Residents of the impoverished Skielik community on Saturday buried three loved ones who were gunned down last week, allegedly by 18-year-old Johan Nel.
Enoch Tshepo Motshelanoka (10), three-month-old Keditlhotse Elizabeth Moiphitlhi and her 31-year-old mother, Anna, were buried at the Swartruggens cemetery.
They were the first black people to be buried at the town’s cemetery.
The body of the gunman’s fourth victim, Sivuyile Danani (35) was returned to his home in the Eastern Cape earlier this week for burial.
The murders of the four and the attempted murder of six others were labelled as ”racist” by prominent politicians attending the ceremony.
Nel allegedly entered the settlement in the late afternoon of Monday, January 14, and using a hunting rifle, gunned down his victims as he walked down the only dirt street.
‘Young, brainwashed racist’
Congress of South African Trade Unions (Cosatu) secretary general Zwelinzima Vavi said the alleged killer, was a ”young, brainwashed racist” with ”no regard for human life”.
African National Congress (ANC) member of Parliament Patrick Chauke said: ”We are gathered here because we still have to deal with racism.”
North West Premier Edna Bomo Molewa said the issue of racism was often glossed over and that her provincial government had launched an investigation into the causes of racial tension in the area.
‘This is a peaceful community’
A lone white face at the graveyard was tearful as the three coffins were lowered into the ground.
Johan de Wet said that he had been a neighbour to the residents of the Skielik informal settlement for years.
”I heard the shots that day, I could not believe my eyes when I ran to see what was happening. I saw the bodies.”
This is a peaceful community, I don’t understand how someone could do something so horrific to such peaceful people,” he said.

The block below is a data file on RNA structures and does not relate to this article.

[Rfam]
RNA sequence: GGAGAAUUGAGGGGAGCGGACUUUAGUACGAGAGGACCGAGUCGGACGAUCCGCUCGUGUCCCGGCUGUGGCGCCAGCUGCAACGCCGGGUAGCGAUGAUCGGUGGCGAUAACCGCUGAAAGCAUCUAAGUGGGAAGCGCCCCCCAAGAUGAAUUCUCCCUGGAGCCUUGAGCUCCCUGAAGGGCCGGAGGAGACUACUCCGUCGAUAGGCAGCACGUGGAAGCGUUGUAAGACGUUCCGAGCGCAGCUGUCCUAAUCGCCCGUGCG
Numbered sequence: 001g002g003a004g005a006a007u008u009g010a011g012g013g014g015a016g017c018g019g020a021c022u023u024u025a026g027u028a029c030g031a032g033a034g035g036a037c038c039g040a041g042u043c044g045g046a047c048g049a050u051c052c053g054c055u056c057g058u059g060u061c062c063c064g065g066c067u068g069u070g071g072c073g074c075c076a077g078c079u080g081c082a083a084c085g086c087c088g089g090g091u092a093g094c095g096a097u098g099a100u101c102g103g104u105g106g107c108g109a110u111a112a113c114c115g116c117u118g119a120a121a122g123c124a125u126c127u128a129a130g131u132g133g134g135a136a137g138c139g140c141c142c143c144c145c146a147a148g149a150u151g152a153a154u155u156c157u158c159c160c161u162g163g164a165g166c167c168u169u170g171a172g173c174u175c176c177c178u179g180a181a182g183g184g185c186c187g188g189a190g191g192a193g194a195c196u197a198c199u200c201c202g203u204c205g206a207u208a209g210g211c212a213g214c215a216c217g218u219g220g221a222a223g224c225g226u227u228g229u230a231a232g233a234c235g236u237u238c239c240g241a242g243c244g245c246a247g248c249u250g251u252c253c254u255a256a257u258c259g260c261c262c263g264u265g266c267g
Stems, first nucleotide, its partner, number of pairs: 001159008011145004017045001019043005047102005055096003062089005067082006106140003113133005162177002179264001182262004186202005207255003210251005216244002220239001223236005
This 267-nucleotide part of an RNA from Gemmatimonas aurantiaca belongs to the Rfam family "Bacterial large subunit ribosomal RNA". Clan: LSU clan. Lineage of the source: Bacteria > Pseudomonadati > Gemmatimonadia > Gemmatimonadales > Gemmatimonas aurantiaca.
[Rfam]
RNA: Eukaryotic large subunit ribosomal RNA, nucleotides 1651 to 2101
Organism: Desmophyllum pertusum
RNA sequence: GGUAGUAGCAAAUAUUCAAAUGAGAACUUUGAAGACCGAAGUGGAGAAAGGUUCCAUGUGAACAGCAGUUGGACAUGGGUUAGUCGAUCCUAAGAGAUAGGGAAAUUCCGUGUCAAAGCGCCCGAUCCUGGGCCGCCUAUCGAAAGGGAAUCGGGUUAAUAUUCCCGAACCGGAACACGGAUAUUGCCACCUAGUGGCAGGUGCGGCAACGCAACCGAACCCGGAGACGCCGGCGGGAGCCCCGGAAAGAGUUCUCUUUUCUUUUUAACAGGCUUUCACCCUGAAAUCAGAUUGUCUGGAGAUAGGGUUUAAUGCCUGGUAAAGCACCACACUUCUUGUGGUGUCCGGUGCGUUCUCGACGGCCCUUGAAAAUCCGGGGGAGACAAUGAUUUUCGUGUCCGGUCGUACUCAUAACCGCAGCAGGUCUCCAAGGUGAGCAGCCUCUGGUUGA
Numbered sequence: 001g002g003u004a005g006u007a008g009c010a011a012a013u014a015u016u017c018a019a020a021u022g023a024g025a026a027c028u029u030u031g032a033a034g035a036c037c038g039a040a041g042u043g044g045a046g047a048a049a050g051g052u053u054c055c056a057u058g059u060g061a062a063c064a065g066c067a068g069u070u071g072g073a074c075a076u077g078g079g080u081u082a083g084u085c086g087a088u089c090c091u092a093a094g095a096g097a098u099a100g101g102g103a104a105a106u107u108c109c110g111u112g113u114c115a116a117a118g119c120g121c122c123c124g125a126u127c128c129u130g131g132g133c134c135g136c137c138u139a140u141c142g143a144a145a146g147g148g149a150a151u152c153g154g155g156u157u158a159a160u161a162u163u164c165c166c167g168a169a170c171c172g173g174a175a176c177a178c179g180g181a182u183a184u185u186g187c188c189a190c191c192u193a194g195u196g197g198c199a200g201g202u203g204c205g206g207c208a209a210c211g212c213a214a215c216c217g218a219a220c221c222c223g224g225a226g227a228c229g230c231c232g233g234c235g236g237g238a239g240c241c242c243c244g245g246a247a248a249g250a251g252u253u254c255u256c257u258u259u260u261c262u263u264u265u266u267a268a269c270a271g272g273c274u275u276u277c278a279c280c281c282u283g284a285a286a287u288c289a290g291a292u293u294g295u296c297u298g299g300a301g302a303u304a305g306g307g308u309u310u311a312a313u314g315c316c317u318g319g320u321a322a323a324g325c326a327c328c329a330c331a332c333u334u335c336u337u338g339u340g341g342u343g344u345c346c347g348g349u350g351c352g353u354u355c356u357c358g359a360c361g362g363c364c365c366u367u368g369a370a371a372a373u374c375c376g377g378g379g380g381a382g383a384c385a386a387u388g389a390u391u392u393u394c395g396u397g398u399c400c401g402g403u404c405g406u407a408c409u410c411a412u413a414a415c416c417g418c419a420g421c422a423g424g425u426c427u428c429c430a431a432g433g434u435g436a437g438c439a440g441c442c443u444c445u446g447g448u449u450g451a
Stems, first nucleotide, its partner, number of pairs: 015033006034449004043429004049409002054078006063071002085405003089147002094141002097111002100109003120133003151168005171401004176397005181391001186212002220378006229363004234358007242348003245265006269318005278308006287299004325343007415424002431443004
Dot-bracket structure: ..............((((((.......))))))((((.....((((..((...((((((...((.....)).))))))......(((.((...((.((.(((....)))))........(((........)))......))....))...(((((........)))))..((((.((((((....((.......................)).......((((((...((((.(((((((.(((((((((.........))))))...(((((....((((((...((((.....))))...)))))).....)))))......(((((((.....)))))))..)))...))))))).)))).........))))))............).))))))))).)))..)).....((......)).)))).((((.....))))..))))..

De Wet said that he had not witnessed any racism in the area and that he was not afraid for his safety after the incident.
” Why should I be? I work with these people, they are my neighbours,” he said.
Earlier in the day at the funeral, the family members sat in front of the stage, weeping and listening to speeches.
In front of the family stood three white marble-coloured coffins laden with wreaths.
The smallest coffin, not more than an arm’s length, held the baby Keditlhotse.
The families were joined at the cemetery by nearly 2Ã‚Â 000 people from the surrounding community.
‘We have not yet won the liberation’
The soil poured onto Tshepo’s coffin was collected from where his blood was spilt, said ANC member of Parliament Patrick Chauke.
Pupils from the Mazista Intermediate School choir, where Tshepo went to school, sang a hymn while standing over the grave of their fellow pupil.
Chauke talked about how African people in the Anglo-Boer War had been used as migrant labour and were never recognised. He said the British and Australians people whom they had served were buried and recognised in the Swartruggens area.
”So we say to them [the victims], tell Oliver Tambo and Chris Hani that we have not yet won the liberation, but a time is coming when we will be treated as equals.”
Nel is expected to appear in court on February 12 when Magistrate Andre Kleynhans is expected to transfer the case to the High Court. – Sapa